As in the opening number, the women in these two scenes enact masculine identities. This is similar to the women’s gender behavior reversals in Bend Over Boyfriend, but if the women in Boyfriend enact masculine identities, the women in Take It Like a Man enact hyper-masculine identities, taking their gender-bending performance to a more aggressive extreme. Not only do they refer to their dildos as their “cocks” and “dicks,” but they treat the dildos as if they were real, stroking them and scratching the fake testicles in displays of masculine prerogative. This depiction defies common conceptions of women as (sexually) passive and gentle, and it offers a potentially empowering image of assertive womanhood. This “feminist” reading is complicated, however, by the violence and aggression in which the women participate. That is, it could be argued that Take It Like A Man justifies the abusive treatment some women experience in pornography by sanctioning the humiliation of individuals who perform the sexual role of bottom. From this perspective, Take It Like A Man simply reiterates and condones the problematic gender dynamics of mainstream straight pornography – namely “male” power and “female” submission.

Yet Take It Like A Man is not a mainstream porn film. It is aimed at a more specialized audience and represents desires and pleasures that mainstream pornography does not. In this regard, it might be a mistake to view the women in Take It Like A Man as essentially male substitutes, simply because of their violent and aggressive behavior. As Jill Dolan states in The Feminist Spectator,

“Power is not inherently male; a woman who assumes a dominant role is only malelike if the culture considers power as a solely male attribute” (68).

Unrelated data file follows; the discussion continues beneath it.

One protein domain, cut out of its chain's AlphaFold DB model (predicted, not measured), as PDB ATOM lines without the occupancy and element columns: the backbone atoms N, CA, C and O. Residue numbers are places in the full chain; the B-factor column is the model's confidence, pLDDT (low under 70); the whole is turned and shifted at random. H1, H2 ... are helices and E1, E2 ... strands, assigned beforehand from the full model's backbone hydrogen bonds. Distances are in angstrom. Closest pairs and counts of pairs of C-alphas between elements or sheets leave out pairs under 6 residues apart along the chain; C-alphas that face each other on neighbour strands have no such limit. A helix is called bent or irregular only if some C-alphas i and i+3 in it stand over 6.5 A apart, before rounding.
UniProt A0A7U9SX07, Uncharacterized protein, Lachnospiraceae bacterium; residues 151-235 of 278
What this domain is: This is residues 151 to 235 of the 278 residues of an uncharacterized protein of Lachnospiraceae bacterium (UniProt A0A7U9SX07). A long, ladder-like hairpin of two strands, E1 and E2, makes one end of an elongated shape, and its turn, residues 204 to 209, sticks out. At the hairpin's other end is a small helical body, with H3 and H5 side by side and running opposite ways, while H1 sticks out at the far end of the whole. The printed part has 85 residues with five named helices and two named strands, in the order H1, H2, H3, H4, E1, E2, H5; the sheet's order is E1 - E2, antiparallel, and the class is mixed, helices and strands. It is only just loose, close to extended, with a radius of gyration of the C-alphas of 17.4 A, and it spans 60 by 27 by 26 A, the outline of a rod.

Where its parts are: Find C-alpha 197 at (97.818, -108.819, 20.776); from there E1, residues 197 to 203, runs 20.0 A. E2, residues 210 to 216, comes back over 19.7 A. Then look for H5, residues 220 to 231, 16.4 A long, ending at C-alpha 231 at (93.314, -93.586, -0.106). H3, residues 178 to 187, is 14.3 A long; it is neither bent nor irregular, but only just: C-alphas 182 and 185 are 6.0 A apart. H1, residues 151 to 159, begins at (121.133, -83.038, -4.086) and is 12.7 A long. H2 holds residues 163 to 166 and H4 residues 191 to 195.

Dolan goes on to argue,

“Power, sexuality, and desire can be recuperated from the strictly male domain, and can assume distinctly different meanings placed in different sexual and gender contexts” (81).

Here Dolan is referring specifically to lesbian performance and pornography, but her assertions are applicable to pegging porn as well. Pegging porn’s expressions of power and desire are rendered differently than those of mainstream straight pornography by virtue of the change in context and the reconfiguration of the gender roles depicted. To dismiss the women’s aggressive behavior as simply male-identified or patriarchal and the men’s submissive behavior as female-identified and weak overlooks the ways in which pegging pornography disrupts and re-imagines traditional gendered meanings and the display of power, dominance, and submission in mainstream pornography.

Likewise, it is important to keep in mind that films like Take It Like a Man offer complex fantasies to viewers, and as the pro-sex feminists argued in the 1980s, sexual fantasies, no matter how non-politically correct, do not necessarily translate into a desire for the real thing. As such, although male and female viewers can derive pleasure from the violence leveled against men in these videos, this pleasure does not necessarily mean a desire to cause pain or to be hurt, nor to force someone to participate in pegging sex against their will (as we see happen in Take It Like a Man). Indeed, most participants in sadomasochistic activities argue that sexual fantasy and actual crime/abuse are entirely distinct and that the vast majority of sadomasochistic encounters are egalitarian and consensual.[18] [open endnotes in new window] Dolan even claims that sexual fantasy can have a liberating effect, allowing

“for a limitless re-visioning of a reality that has been hampered by strict gender and sexual roles” (81).

Accordingly, by taking the themes and images of previous films like Bend Over Boyfriend to a violent extreme, it is possible that Take It Like a Man promotes a re-visioning of our gendered reality by presenting a fantasy in which men are no longer in control and assertive women have the power to turn the sex/gender system on its head.

Conclusion